The OMA has been negotiating with government for more than a year. These talks have been difficult. Since the outset, the government focused exclusively on cutbacks and balancing its budget. We concluded the first round of negotiations in August and were unable to reach an Agreement. We then moved to facilitation, and subsequently conciliation with former Chief Justice of Ontario Warren Winkler. Here too, we were unable to reach a deal. Justice Winkler submitted his report to the parties on December 11. In his report, he suggested the OMA should reconsider the government’s offer, and we did.
The OMA called a meeting of physician leaders, which was held December 20. More than 150 physicians from across the province attended. The Board outlined the negotiations timeline, the government position, and the results of our facilitation and conciliation process. We detailed the challenges at the negotiations table and the significant gap between both sides. We circulated the offer on the table from government at that time and we shared Justice Winkler’s then-confidential report, which will be available on the OMA website. We set out the positives and negatives of the government position, and reviewed the Winkler recommendations and the critical elements not referenced in the final conciliator’s report. Physician leaders provided valuable perspective to inform the final stage of the negotiations process.
The OMA and Ministry reconvened for a brief final round of negotiating that concluded January 9, with the government tabling its final offer on January 14. Today, the OMA Board met to review that offer. After careful consideration of the potential impacts of the proposal, threatened unilateral action, and the valuable input from more than 150 physician leaders who attended the December 20 meeting, the Board voted unanimously to reject it.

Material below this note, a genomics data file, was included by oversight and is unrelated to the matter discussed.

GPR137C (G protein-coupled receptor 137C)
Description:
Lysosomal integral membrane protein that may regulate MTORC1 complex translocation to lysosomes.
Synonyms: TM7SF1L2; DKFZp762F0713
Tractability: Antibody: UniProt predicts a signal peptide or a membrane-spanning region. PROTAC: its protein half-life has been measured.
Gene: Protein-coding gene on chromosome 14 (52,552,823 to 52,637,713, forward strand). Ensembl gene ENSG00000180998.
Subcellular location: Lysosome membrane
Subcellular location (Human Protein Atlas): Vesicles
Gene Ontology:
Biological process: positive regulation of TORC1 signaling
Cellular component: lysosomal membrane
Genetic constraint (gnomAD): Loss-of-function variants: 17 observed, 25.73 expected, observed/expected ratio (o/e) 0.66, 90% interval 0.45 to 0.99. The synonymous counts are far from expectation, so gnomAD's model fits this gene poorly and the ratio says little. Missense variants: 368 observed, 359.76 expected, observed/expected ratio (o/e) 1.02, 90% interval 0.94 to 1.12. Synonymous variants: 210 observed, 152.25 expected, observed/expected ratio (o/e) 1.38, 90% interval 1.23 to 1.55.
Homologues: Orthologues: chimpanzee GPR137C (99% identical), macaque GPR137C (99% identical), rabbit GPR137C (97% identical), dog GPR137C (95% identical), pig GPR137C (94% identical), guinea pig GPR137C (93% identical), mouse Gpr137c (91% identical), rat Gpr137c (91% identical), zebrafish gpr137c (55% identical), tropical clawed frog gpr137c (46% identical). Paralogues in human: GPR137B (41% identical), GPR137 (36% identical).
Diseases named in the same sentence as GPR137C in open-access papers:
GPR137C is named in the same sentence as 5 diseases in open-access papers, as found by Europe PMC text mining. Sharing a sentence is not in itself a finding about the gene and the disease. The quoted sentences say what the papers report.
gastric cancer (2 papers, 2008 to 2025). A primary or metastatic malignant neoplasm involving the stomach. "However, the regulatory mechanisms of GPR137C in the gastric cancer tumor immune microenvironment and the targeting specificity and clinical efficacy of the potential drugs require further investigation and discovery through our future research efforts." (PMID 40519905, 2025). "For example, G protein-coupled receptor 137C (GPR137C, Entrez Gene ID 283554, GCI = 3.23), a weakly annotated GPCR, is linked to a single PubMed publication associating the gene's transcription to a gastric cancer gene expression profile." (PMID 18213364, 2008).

This offer will not improve quality of care, nor will it improve public access to medical services. In fact, we know the opposite will result. In the face of this arbitrary action, the OMA and Ontario’s doctors, on behalf of our patients and our partners in the health care system, intend to candidly and aggressively inform the public and all stakeholders about the truth of the government’s offer and the real implications for health care.
I urge all members to stay focused on our patients and avoid divisive actions or any actions that will compromise patient care. We need to monitor the impacts of the government’s measures on the system and our ability to practice. We need to work together as a profession and with our partners in the system to assess our relationship with government, and establish our collective strategy going forward.
I want to thank all members for your tremendous patience during the past year. The Board recognizes that these developments will be frustrating for physicians and have significant implications for your practice and your patients. We have made every effort to convince government that heavy-handedness is not the solution, however, it is clear the government is entirely focused on fiscal targets and not patient care.
The OMA will be communicating regularly with you in the coming days. Documents will be posted on the OMA website and the site will be updated on a continuing basis (www.oma.org).
Once again, I encourage all members to maintain focus on patient care and professional unity as we assess the current circumstance, and let’s work together to address this challenge collectively on behalf of our patients and our colleagues.
Dr. Ved Tandan